The concept of the business paradigm is a theoretical extension of the IMP actor’s theory. The dimensions of the business paradigm capture the psychological and sociological characteristics of the business actor. The business paradigm application provides an opportunity to find that business can be different because actors in various communities have various views on what business is and how it should be properly run. Adding the business paradigm concept to the IMP theory implies strengthening the theory explanation power because the interaction explains the business’s general characteristics. The business relationship explains the business’s unique features, and the business paradigm explains the various interaction patterns.

Details

Journal of Business & Industrial Marketing, vol. ahead-of-print no. ahead-of-print
Type: Research Article
ISSN: 0885-8624

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Article
Publication date: 18 October 2021

Chien Hsiang Liao

This study aims to not only develop measurements of preferential attachment and homophily mechanisms based on their definitions and network theory but also examine the…

Abstract

Purpose

This study aims to not only develop measurements of preferential attachment and homophily mechanisms based on their definitions and network theory but also examine the associations among these network mechanisms, community commitment, knowledge sharing and community citizenship behavior.

Design/methodology/approach

In total, 250 valid questionnaires are collected to examine the hypothesized associations. These hypotheses are examined by using partial least squares structural equation modeling.

Findings

The findings reveal both mechanisms are beneficial to develop new entrants’ emotional attachment to a virtual community, thereby motivating knowledge sharing and community altruistic behavior. The results contribute some practical and theoretical implications that are very helpful for the conceptualization of network mechanisms, community development, relationship management and incentives for extra-role behavior.

Originality/value

The literature on the link between network selection mechanisms and knowledge sharing remains unknown. This study is the pioneer to disclose this unknown association and examine the impacts of preferential attachment and homophily network mechanisms.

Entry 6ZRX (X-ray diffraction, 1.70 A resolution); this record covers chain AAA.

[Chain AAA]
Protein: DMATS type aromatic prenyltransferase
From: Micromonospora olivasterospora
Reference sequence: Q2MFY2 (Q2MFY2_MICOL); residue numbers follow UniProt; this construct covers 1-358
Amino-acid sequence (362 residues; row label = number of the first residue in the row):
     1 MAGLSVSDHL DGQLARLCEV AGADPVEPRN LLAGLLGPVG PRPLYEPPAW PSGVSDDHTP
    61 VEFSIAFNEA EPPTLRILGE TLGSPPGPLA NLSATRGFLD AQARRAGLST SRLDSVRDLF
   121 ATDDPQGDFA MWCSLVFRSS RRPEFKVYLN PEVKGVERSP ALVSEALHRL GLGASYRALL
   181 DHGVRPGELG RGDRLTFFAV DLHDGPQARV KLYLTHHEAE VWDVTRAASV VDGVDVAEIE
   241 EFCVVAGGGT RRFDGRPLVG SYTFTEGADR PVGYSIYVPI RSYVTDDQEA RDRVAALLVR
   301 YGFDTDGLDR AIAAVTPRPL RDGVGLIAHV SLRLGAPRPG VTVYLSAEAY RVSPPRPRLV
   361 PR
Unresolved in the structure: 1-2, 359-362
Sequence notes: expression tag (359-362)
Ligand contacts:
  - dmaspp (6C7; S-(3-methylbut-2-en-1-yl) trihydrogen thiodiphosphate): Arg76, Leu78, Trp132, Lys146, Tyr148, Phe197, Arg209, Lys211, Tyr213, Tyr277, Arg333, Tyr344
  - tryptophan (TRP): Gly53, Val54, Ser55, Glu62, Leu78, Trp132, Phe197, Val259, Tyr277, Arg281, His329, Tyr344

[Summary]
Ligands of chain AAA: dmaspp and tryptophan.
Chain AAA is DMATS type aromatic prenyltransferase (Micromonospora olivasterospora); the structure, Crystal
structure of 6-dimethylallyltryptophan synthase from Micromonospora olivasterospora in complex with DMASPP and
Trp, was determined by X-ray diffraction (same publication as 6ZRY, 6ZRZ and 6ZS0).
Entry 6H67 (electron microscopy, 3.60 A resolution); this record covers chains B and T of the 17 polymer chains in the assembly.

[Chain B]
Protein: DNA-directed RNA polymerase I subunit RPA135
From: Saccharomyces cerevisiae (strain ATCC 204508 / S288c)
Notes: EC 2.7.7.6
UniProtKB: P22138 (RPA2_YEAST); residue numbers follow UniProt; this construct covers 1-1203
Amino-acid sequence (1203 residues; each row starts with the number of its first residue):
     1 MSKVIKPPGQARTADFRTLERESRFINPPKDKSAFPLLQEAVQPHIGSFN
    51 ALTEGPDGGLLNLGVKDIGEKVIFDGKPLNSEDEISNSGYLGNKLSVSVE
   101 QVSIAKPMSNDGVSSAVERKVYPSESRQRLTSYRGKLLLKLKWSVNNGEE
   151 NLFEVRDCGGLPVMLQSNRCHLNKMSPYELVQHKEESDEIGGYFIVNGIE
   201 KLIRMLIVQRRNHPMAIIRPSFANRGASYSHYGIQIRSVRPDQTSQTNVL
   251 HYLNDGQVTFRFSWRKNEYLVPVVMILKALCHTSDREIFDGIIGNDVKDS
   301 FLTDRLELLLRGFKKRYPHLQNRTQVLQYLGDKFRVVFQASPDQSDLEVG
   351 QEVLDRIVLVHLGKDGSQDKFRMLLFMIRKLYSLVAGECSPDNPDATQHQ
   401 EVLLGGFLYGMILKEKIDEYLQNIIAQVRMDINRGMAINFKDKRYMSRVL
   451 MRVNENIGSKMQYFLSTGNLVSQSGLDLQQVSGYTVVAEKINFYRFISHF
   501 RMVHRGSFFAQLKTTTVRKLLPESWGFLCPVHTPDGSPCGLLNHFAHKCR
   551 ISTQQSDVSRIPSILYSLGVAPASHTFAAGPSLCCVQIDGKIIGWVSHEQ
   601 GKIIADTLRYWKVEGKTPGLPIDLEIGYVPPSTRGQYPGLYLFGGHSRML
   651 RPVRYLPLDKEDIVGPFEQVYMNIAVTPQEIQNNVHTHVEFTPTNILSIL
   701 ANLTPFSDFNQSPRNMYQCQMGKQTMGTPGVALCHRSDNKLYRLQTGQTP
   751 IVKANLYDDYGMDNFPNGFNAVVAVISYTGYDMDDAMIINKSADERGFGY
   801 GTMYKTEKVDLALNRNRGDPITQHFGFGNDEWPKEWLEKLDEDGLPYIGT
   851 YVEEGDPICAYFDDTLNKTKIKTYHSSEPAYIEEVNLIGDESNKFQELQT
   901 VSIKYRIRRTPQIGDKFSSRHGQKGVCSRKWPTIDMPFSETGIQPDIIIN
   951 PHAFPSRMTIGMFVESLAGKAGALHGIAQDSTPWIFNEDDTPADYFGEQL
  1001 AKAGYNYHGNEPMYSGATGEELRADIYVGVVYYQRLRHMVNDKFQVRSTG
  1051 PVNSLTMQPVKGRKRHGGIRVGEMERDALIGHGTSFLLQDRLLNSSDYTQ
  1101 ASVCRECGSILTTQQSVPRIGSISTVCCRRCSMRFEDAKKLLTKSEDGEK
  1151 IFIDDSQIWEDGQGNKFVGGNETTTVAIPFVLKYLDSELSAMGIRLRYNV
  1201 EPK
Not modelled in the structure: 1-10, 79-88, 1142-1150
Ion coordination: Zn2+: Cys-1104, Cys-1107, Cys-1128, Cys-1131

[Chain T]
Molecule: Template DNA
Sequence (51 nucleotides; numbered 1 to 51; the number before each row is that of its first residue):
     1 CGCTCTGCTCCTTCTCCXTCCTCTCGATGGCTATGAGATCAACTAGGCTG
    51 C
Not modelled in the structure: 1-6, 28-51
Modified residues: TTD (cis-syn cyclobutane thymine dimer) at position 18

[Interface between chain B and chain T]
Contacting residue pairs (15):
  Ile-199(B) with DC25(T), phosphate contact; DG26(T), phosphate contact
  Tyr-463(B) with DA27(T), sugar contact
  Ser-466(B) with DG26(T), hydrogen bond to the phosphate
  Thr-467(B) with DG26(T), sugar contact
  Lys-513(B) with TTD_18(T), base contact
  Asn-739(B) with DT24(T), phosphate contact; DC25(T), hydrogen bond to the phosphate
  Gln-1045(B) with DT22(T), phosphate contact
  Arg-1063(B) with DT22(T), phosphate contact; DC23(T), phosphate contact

Details

Journal of Knowledge Management, vol. ahead-of-print no. ahead-of-print
Type: Research Article
ISSN: 1367-3270

Keywords

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Article
Publication date: 4 October 2021

Joanne Pérodin, Zelalem Adefris, Mayra Cruz, Nahomi Matos Rondon, Leonie Hermantin, Guadalupe De la Cruz, Nazife Emel Ganapati and Sukumar Ganapati

This paper aims to call for change in disaster research through a metis-based approach that values practical skills and knowledge (vs technical knowledge) derived from…

Abstract

Purpose

This paper aims to call for change in disaster research through a metis-based approach that values practical skills and knowledge (vs technical knowledge) derived from responding to ongoing changes in the natural and human environment.

Design/methodology/approach

This paper is based on metis from Miami-Dade County that is prone to an array of climate-related disasters. Metis is supplemented by a review of secondary sources (e.g. newspaper articles, government reports).

Findings

There is a need to reconceptualize disaster phases in disaster research—preparedness, response, recovery and mitigation. For many members of marginalized communities of color, this paper depicts preparedness and mitigation as luxuries and response as a time of worry about financial obligations and survival after the disaster. It suggests that even communities that are not on a hurricane's path could have post-disaster experiences. It also highlights ongoing risks to marginalized communities' physical and mental well-being that are in addition to the mental health impacts of the disaster during the recovery phase.

Originality/value

This paper's originality is twofold: (1) underlining the importance of metis, a less studied and understood concept in disaster risk reduction, prevention and management literature and (2) questioning disaster researchers' technical knowledge with respect to each of the four disaster phases in light of metis.

Details

Disaster Prevention and Management: An International Journal, vol. ahead-of-print no. ahead-of-print
Type: Research Article
ISSN: 0965-3562

Keywords